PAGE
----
Hybrid concentrated radiative cooling and solar heating in a single system
Ooi, Boon S.
KAUST DepartmentComputer, Electrical and Mathematical Sciences and Engineering (CEMSE) Division
Electrical Engineering Program
Physical Science and Engineering (PSE) Division
Permanent link to this recordhttp://hdl.handle.net/10754/667372
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AbstractRadiative cooling is an emerging sustainable technology that does not require electricity to function. However, to realize sub-ambient cooling, the effects of the undesired incident solar energy must be minimized. Considering an ideal blackbody radiator at 300 K, the maximum cooling power density is 160 W/m2. Here, we report an architecture capable of overcoming this challenge by using two spectrally selective mirrors to simultaneously absorb the incident sunlight and re-direct the thermal emission from a vertically aligned emitter. With this configuration, both sides of the vertical emitter can be used together to realize a measured local cooling power density of over 270 W/m2 in a controlled laboratory environment. Under standard atmospheric pressure, we realized cooling that was 14C below the ambient temperature in the laboratory environment and a more than 12C temperature reduction in outdoor testing.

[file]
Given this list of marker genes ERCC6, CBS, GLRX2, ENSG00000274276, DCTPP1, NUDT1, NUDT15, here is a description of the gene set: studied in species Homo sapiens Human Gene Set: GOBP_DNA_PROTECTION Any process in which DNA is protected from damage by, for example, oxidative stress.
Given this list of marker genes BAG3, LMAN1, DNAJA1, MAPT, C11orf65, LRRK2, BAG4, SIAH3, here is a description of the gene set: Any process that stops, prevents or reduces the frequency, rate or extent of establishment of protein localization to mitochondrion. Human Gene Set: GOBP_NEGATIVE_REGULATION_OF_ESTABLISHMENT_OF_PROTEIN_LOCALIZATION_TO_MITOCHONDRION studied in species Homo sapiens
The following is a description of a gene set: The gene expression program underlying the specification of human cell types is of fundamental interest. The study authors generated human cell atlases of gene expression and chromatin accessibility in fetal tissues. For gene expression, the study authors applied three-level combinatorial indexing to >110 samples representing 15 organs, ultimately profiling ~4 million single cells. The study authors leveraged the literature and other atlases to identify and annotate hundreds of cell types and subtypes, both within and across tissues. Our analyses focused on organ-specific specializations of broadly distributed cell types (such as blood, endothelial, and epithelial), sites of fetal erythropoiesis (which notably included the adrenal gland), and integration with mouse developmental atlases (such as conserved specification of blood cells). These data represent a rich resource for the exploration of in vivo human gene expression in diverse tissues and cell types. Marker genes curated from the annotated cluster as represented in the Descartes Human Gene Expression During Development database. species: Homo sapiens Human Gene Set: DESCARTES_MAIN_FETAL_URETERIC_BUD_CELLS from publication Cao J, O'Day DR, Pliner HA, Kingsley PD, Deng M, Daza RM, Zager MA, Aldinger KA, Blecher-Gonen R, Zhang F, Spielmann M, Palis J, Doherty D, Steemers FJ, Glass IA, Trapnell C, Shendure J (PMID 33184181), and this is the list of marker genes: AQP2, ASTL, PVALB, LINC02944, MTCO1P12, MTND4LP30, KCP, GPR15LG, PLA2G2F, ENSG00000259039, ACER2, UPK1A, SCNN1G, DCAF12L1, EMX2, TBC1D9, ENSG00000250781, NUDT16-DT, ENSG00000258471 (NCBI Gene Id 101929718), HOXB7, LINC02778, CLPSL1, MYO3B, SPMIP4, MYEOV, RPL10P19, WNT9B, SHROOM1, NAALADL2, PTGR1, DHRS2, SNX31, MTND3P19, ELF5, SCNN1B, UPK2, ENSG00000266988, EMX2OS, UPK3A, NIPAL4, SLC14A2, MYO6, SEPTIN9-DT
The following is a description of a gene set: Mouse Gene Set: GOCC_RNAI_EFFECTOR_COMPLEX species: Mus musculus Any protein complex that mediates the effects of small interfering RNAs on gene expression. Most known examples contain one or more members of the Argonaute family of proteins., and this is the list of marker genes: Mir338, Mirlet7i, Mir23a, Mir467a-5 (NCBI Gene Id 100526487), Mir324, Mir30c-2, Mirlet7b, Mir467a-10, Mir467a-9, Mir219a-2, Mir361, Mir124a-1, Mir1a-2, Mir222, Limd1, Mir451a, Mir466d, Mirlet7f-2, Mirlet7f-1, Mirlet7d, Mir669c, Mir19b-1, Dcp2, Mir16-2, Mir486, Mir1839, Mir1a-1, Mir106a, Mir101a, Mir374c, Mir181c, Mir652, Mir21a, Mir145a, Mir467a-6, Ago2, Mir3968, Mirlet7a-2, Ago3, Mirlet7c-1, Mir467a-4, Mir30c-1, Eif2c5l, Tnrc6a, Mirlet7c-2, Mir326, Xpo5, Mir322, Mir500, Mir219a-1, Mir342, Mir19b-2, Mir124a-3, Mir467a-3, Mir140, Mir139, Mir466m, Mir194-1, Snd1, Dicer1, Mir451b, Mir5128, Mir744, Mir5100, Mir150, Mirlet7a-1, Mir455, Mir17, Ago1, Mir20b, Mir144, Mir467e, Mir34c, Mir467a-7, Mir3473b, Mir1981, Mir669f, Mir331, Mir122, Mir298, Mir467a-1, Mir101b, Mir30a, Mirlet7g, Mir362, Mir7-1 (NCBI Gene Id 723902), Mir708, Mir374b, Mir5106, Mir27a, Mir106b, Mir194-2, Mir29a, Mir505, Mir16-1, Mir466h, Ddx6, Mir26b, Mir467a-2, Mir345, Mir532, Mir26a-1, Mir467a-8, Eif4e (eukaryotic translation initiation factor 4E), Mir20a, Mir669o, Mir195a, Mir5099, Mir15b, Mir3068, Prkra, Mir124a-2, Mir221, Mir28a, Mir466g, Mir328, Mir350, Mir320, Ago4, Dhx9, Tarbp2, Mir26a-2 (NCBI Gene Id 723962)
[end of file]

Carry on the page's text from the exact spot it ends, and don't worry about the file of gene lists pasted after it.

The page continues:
CitationZhou, L., Song, H., Zhang, N., Rada, J., Singer, M., Zhang, H., … Gan, Q. (2021). Hybrid concentrated radiative cooling and solar heating in a single system. Cell Reports Physical Science, 100338. doi:10.1016/j.xcrp.2021.100338
SponsorsThis work was supported by the National Science Foundation (CBET-1932968 and 1932843).
JournalCell Reports Physical Science
Except where otherwise noted, this item's license is described as This is an open access article under the CC BY-NC-ND license.